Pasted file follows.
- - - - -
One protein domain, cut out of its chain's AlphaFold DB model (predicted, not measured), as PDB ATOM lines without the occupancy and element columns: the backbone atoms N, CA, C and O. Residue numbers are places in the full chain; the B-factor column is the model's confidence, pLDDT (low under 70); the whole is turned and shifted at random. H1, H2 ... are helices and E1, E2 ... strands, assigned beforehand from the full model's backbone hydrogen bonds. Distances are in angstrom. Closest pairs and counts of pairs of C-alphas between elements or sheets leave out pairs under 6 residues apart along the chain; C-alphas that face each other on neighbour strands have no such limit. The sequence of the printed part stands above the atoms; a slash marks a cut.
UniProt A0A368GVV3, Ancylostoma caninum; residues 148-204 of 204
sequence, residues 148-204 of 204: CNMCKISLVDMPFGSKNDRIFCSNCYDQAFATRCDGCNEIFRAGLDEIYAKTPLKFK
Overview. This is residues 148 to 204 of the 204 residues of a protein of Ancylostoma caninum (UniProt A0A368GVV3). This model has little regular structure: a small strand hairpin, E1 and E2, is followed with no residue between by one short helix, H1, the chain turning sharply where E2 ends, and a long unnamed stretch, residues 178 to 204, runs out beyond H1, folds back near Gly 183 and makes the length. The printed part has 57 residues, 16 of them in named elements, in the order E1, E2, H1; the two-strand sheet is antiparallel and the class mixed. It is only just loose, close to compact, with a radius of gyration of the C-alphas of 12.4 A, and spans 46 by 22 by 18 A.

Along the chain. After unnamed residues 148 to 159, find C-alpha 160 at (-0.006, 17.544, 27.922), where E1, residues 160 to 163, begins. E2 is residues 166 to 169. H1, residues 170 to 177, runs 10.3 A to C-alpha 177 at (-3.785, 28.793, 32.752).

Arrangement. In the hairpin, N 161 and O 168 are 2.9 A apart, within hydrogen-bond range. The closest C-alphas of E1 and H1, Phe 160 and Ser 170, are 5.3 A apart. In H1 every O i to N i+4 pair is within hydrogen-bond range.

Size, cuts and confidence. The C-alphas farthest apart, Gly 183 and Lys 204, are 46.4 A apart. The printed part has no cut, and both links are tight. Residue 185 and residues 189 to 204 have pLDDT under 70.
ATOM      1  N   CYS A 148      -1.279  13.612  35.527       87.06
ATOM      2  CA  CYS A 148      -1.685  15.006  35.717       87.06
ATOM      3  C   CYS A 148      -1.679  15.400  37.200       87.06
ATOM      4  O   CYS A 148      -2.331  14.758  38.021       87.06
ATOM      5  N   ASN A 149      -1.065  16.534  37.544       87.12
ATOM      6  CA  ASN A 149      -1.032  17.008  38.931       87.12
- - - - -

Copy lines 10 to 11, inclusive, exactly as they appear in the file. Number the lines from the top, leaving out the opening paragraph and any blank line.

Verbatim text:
ATOM      4  O   CYS A 148      -2.331  14.758  38.021       87.06
ATOM      5  N   ASN A 149      -1.065  16.534  37.544       87.12